Sensory driven multi-neuronal activity and associative learning monitored in an intact CNS on a multielectrode array

Harris, Christopher A, Passaro, Peter A, Kemenes, Ildikó, Kemenes, György and O'Shea, Michael (2010) Sensory driven multi-neuronal activity and associative learning monitored in an intact CNS on a multielectrode array. Journal of Neuroscience Methods, 186 (2). pp. 171-178. ISSN 0165-0270

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The neuronal network controlling feeding behavior in the CNS of the mollusc Lymnaea stagnalis has been extensively investigated using intracellular microelectrodes. Using microelectrodes however it has not been possible to record from large numbers of neurons simultaneously and therefore little is known about the population coding properties of the feeding network. Neither can the relationships between feeding and neuronal networks controlling other behaviors be easily analyzed with microelectrodes. Here we describe a multielectrode array (MEA) technique for recording action potentials simultaneously from up to 60 electrodes on the intact CNS. The preparation consists of the whole CNS connected by sensory nerves to the chemosensory epithelia of the lip and esophagus. From the buccal ganglia, the region of the CNS containing the feeding central pattern generator (CPG), a rhythmic pattern of activity characteristic of feeding was readily induced either by depolarizing an identified feeding-command neuron (the CV1a) or by perfusing the chemosensory epithelia with sucrose, a gustatory stimulus known to activate feeding. Activity induced by sucrose is not restricted to the buccal ganglia but is distributed widely throughout the CNS, notably in ganglia controlling locomotion, a behavior that must be coordinated with feeding. The MEA also enabled us to record electrophysiological consequences of the associative conditioning of feeding behavior. The results suggest that MEA recording from an intact CNS enables distributed, multiple-source neural activity to be analyzed in the context of biologically relevant behavior, behavioral coordination and behavioral plasticity.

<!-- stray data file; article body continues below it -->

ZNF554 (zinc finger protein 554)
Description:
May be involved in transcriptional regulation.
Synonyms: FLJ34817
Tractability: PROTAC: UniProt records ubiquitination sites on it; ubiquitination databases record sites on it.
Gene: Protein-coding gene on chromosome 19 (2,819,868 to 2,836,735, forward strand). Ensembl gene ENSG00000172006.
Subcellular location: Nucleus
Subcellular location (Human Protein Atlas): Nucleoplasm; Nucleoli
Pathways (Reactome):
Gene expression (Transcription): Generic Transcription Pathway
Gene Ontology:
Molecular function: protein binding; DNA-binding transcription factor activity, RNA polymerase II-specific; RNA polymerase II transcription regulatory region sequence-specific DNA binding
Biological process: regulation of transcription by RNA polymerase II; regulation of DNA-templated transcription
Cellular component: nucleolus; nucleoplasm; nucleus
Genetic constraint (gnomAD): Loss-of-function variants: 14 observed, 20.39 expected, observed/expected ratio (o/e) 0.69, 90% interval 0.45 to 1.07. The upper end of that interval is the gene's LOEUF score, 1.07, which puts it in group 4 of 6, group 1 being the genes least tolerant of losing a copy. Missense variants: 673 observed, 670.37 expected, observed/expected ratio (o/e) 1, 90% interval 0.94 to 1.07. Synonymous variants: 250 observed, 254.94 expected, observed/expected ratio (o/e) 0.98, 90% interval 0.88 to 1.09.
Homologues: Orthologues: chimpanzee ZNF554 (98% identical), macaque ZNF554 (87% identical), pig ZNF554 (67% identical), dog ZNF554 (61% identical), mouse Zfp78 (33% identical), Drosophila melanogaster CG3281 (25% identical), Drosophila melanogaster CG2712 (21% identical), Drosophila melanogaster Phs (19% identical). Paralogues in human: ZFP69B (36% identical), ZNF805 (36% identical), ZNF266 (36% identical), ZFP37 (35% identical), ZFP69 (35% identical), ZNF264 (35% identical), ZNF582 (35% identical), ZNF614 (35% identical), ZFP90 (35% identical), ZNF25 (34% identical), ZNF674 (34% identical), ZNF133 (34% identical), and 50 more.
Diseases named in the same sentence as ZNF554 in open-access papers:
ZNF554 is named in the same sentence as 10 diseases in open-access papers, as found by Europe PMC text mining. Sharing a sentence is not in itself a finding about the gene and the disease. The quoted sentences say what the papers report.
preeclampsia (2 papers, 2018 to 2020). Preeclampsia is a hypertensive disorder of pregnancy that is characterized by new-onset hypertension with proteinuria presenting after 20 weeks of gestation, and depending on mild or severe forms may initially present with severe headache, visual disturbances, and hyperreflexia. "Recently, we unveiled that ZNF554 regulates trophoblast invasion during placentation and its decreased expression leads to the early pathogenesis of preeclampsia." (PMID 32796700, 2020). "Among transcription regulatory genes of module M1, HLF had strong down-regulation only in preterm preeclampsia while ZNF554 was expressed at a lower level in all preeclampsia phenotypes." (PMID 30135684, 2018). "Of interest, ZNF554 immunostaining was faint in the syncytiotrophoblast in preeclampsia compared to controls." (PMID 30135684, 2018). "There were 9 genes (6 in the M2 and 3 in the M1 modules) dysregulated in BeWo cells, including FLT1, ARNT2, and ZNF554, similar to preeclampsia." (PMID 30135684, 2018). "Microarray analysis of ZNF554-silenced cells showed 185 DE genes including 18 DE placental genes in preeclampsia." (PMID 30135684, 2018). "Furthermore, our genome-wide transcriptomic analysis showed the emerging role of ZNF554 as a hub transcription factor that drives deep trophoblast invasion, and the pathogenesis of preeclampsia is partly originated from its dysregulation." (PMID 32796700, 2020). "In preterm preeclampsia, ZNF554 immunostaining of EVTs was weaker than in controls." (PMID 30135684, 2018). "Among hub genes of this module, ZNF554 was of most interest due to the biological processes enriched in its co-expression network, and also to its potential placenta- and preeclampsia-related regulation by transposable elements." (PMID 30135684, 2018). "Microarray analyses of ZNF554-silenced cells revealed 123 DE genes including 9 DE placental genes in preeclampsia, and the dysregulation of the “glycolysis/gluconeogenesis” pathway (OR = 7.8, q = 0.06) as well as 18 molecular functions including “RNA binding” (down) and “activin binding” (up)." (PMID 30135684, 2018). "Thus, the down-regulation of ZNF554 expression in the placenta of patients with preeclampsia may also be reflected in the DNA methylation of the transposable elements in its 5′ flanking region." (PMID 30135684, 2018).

Item Type: Article
Schools and Departments: School of Life Sciences > Neuroscience
Subjects: Q Science
Depositing User: Christopher Harris
Date Deposited: 06 Feb 2012 21:08
Last Modified: 16 Oct 2013 13:55
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